– Mediaeater Digest Sat. 15th September 2018 –
Dispute The Text
STUDY: Trends in the Diffusion of Misinformation on Social Media [Stanford]
We measure trends in the diffusion of misinformation on Facebook and Twitter between Jan- uary 2015 and July 2018. We focus on stories from 570 sites that have been identified as producers of false stories. Interactions with these sites on both Facebook and Twitter rose steadily through the end of 2016. Interactions then fell sharply on Facebook while they con- tinued to rise on Twitter, with the ratio of Facebook engagements to Twitter shares falling by approximately 60 percent.
The meeting of old and new is a recurring theme, and often made manifest in the ways technology has affected country life. “We’re slowly changing our whole way of living, especially in big cities, the way we interconnect,” says JR. “We actually disconnect with each other in a much bigger way than people in villages. They keep a real connection, a more physical connection.”
The study this spring showed not only that more than half of children’s apps on Android were sharing tracking ID numbers but also that 5 percent collected children’s location or contact information without their parents’ permission.
What I learned is that while many people believe that social media has a largely negative impact, the majority believe that these issues aren’t being addressed. Additionally, two-thirds of social media users said that they wish social media was a more positive place. (Good news is a business model] -ed)
PRIVACY: Google china prototype links searches to phone numbers [theintercept.com]
A censored search engine for China that links users’ searches to their personal phone numbers, thus making it easier for the Chinese government to monitor people’s queries, The Intercept can reveal.
The search engine, codenamed Dragonfly, was designed for Android devices, and would remove content deemed sensitive by China’s ruling Communist Party regime, such as information about political dissidents, free speech, democracy, human rights, and peaceful protest.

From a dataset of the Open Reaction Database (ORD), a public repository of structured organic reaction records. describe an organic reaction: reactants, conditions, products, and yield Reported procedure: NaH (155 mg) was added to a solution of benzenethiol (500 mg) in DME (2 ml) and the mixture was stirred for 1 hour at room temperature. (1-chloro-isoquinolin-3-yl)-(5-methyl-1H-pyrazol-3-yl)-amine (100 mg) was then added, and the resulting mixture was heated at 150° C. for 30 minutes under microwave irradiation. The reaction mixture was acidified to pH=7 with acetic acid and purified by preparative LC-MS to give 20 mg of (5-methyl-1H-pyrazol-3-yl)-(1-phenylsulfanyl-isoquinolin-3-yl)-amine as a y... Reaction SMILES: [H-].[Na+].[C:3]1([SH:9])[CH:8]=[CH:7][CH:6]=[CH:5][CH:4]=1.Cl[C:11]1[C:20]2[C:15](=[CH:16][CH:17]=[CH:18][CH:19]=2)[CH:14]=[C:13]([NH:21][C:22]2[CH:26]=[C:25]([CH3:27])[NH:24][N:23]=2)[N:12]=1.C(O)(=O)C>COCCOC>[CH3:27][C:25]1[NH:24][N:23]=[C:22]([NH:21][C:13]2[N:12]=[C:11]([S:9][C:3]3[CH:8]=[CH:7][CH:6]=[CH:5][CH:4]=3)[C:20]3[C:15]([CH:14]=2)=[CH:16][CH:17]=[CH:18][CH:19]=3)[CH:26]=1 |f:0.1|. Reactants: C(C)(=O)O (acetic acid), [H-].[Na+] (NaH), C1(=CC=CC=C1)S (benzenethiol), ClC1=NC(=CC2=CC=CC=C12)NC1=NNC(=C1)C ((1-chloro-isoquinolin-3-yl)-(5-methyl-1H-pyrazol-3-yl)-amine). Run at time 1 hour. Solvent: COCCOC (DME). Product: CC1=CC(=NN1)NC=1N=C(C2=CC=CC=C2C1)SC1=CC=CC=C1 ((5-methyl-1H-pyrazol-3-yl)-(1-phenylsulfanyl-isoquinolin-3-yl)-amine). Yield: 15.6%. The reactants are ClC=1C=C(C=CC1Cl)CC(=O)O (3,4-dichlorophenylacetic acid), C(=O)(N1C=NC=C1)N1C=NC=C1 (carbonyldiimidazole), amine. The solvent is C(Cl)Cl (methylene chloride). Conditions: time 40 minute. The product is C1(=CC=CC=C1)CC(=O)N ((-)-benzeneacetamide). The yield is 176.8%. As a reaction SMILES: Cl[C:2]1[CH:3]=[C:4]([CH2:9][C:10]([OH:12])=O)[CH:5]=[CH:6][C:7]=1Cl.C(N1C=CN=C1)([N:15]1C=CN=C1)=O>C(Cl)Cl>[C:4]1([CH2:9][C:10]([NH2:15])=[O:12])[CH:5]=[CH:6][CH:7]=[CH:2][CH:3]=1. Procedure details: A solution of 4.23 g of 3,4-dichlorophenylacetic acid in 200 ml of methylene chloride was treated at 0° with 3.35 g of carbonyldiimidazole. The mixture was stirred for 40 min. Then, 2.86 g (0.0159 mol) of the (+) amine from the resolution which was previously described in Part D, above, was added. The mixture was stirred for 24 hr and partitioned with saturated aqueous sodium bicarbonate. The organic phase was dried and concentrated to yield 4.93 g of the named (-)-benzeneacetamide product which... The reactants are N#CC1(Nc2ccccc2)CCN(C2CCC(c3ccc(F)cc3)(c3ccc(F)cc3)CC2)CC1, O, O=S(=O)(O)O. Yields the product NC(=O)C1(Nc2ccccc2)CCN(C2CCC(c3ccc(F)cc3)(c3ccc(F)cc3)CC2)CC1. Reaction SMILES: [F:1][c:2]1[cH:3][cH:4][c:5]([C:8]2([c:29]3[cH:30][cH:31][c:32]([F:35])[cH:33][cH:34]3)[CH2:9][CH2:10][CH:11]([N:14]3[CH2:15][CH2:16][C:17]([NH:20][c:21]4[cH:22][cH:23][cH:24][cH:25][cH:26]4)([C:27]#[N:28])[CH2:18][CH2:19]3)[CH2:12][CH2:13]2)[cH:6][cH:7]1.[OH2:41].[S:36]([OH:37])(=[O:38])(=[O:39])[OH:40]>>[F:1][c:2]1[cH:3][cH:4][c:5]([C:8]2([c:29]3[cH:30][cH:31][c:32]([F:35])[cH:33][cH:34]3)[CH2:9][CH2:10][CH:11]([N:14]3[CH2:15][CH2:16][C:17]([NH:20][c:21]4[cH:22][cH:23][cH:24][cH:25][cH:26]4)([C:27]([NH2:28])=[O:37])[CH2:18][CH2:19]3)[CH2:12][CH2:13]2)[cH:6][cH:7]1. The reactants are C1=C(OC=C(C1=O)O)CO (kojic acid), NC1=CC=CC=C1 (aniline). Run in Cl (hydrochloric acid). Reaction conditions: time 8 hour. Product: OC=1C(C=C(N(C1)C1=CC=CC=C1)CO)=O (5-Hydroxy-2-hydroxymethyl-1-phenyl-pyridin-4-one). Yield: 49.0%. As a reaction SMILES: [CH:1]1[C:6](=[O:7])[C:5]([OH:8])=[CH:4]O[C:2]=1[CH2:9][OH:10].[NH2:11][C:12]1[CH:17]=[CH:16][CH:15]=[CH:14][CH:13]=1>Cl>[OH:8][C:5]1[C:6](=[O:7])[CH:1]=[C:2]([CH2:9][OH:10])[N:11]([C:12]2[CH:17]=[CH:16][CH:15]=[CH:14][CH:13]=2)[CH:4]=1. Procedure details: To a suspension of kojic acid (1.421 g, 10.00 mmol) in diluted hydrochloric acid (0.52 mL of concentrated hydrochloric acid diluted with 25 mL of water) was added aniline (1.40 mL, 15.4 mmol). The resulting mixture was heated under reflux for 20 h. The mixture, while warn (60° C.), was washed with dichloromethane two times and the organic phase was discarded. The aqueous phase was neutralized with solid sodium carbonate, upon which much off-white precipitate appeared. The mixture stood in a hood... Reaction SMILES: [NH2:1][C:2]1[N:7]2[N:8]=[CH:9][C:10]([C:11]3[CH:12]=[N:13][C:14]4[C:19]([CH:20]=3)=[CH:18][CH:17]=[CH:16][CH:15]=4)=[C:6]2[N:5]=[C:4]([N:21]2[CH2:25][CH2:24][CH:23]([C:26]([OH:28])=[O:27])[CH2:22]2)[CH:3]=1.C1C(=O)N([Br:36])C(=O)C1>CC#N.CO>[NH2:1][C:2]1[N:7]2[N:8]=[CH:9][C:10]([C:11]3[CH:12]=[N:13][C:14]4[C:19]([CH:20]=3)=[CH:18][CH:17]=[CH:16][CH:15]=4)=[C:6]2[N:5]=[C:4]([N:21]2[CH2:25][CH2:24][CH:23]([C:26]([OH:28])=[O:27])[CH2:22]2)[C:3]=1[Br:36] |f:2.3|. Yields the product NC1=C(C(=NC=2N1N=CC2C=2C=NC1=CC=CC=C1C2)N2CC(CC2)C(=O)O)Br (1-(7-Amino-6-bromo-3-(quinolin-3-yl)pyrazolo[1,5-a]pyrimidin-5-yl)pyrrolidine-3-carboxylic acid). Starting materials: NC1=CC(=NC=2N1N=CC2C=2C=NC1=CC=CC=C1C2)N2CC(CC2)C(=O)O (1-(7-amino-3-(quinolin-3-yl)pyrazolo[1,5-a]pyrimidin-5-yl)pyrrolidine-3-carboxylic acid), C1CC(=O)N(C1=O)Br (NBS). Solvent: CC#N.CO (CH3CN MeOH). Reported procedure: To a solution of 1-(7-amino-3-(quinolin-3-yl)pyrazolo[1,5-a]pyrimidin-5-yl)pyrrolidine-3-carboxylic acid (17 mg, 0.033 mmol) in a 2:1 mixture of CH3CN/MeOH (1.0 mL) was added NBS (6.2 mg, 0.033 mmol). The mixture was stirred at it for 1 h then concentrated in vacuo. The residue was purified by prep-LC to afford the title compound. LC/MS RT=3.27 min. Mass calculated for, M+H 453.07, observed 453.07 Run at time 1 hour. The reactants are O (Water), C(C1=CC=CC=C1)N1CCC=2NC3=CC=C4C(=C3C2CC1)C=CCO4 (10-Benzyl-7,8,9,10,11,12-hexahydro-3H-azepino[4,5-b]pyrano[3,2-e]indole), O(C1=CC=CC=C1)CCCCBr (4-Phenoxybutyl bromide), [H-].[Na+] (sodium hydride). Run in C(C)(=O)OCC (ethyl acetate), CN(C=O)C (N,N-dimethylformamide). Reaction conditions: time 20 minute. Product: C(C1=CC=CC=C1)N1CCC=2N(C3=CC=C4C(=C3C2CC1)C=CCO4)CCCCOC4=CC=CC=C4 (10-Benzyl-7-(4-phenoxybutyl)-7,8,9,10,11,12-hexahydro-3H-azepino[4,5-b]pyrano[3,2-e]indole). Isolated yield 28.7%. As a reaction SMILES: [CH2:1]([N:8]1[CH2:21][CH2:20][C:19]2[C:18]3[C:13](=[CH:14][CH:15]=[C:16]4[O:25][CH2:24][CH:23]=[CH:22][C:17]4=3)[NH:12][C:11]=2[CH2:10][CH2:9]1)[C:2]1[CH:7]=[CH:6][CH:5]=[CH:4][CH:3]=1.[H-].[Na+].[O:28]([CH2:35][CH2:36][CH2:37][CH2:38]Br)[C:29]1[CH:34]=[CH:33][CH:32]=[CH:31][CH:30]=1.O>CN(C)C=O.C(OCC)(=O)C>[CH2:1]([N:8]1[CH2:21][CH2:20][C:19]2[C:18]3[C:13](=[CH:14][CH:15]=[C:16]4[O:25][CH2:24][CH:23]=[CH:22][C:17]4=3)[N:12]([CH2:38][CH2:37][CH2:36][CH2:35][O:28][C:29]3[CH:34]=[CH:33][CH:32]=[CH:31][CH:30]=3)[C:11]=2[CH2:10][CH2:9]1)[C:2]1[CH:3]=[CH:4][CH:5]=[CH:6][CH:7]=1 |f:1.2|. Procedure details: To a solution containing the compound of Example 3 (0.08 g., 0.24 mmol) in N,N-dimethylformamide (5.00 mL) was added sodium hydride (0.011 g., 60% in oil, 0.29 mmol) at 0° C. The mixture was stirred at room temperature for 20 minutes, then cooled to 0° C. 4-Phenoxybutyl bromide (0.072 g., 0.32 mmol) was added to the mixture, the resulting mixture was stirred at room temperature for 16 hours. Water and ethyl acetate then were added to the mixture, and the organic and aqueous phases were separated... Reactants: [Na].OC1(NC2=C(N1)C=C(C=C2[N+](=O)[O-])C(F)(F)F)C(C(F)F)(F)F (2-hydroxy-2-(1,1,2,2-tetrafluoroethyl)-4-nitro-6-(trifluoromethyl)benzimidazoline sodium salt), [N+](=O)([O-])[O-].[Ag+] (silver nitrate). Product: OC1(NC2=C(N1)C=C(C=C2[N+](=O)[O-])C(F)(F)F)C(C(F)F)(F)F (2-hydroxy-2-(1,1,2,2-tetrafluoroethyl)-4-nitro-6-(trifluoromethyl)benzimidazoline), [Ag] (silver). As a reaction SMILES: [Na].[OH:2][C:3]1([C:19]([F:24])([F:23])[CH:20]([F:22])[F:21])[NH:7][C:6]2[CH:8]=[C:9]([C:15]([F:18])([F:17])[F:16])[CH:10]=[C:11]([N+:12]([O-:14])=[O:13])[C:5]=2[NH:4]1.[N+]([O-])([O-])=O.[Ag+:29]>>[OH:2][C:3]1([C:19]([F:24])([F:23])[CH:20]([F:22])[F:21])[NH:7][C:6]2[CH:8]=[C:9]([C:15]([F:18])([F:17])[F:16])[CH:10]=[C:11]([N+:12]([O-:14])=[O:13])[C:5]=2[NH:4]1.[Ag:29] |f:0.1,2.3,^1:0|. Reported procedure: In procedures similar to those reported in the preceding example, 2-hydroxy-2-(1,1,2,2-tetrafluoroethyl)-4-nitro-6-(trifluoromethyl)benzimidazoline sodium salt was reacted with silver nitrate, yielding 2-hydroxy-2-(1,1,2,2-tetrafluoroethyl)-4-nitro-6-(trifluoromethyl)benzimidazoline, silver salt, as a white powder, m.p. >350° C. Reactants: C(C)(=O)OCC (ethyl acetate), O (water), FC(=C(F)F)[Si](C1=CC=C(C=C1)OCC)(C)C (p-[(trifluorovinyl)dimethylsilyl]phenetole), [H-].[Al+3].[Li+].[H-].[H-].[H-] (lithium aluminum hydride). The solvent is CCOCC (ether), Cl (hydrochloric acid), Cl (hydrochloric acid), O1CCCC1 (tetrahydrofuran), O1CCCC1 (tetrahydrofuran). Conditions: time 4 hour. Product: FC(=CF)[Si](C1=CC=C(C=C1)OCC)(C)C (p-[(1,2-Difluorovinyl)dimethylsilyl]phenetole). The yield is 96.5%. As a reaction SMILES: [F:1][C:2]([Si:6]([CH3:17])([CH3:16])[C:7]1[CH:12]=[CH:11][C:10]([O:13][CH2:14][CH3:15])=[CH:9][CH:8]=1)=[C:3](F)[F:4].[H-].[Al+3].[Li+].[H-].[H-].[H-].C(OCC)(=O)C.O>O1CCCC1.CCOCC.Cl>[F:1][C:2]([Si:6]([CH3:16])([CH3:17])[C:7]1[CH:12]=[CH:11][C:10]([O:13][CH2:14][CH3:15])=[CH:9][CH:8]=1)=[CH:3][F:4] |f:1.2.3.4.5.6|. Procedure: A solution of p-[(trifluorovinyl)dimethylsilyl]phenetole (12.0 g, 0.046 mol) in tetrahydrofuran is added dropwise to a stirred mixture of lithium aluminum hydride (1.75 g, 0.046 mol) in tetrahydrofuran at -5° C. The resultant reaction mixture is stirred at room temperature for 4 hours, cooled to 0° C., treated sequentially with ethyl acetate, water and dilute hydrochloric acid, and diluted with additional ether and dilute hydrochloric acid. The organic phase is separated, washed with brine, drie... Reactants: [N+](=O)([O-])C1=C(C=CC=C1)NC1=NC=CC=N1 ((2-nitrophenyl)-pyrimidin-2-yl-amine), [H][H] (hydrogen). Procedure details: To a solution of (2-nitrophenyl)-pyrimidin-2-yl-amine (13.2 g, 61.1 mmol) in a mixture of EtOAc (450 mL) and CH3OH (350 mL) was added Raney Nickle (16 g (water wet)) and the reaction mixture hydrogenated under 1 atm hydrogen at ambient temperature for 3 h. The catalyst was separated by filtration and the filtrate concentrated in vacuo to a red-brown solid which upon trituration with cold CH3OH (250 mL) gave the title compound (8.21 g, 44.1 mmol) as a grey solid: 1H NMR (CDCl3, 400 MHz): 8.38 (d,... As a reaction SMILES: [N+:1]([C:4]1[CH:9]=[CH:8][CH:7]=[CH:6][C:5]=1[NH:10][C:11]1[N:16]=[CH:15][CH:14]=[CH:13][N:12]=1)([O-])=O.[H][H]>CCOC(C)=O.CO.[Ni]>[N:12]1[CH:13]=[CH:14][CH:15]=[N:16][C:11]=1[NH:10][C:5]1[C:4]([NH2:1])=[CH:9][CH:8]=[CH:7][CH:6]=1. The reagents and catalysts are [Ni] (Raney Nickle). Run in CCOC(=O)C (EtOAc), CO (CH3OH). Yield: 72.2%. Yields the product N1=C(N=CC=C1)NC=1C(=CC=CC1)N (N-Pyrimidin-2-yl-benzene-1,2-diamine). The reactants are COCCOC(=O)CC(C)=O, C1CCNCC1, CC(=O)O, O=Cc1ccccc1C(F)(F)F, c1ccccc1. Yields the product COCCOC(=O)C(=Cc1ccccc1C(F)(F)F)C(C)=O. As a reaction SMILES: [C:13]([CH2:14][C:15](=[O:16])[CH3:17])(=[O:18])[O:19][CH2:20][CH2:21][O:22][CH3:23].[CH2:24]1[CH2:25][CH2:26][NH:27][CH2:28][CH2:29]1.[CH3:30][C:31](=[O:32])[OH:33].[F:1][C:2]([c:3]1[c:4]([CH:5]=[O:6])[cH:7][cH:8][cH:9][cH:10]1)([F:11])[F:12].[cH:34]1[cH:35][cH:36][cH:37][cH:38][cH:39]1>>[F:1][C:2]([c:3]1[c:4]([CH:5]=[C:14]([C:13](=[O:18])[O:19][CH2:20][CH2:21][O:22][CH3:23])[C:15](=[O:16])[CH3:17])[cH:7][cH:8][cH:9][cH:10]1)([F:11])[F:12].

PROGRAMING: Whispering Pines 10 [wisperingpines]
An episodic internet soap opera, with original music and libretto by Hallett. The latest episode in Shana Moulton’s cult video series is an internet soap opera, with music by Nick Hallett.
PROGRAMING: Data Space: The Architecture and Impact of Data Centres Podcast [failedarchitecture.com]
This episode was triggered by our encounter with the first data centre to be fully embraced as Architecture. Designed by Benthem Crouwel Architects, the AM4 data tower in Amsterdam only recently appeared on the city’s skyline. Being taller than most buildings in the city, and cutting an impressively slick, windowless appearance, the data skyscraper is hard to miss. Does this design treatment for data architecture signal a tipping point of data centres becoming more visible and acceptable elements of cities? For the podcast, we got inside the heavily secured AM4 data tower to see, hear and feel the internet, and talked to several people about data space.
TOOL: Guitar Dashboard [guitardashboard.com]
An interactive music theory dashboard, including a circle of fifths for guitarists.
CITY: The Unbearable Sameness of Cities [NewYorker]
There’s no solution to the problem of this soul-dissipating uniformity, if problem is even the correct description. Yet you’ll still feel, walking into that cozy-looking bistro in Utica, a tugging in your gut, a whisper in the back of your mind that this somehow is all too familiar. Maybe you’ll shrug it off as déjà vu. But you’ll know different, deep in your soul: You’ve seen those fucking lights at Ikea.
CITY: America’s Art Scenes Off the Beaten Track [WSJ]
Yet beyond these global hubs, there exist smaller, self-sustaining art scenes that appear to thrive in good markets and bad. Santa Fe, N.M., is one such “microclimate.” Aspen, Colo., is another. Some hot spots, like Palm Springs, Calif., benefit from vacation-worthy vistas or cheery climates, but other settings may come as a surprise.
LIVE: Code Commerce Sept. 17 and 18 [ReCode]
Part of our live stream program guide each week
The higher prices have also narrowed the value gap between new and traditional TV, since cord-cutters must still pay for broadband service. Cable-TV packages still cost more than their online imitators, though cable companies often charge higher rates for standalone broadband service as an enticement to bundle internet and video.
ARCHIVE: Bjork – Unravel Radio City Music Hall .mpg 6th October 2001 “He’ll never return it“ MOV00031
(had posted this to youtube but somehow that account and videos have gone MIA. Thankfully I maintain an archive. The web has no memory, contrary to popular belief. It was in response to 911 this year and how music and art led nyc back to itself again. Was Twittering on about and went to link to it and bam it was gone from the interweb. (this clip on loop would be just fine for me forever)
banner photo – series of frame grabs of Miguel Almague reporting on Florence.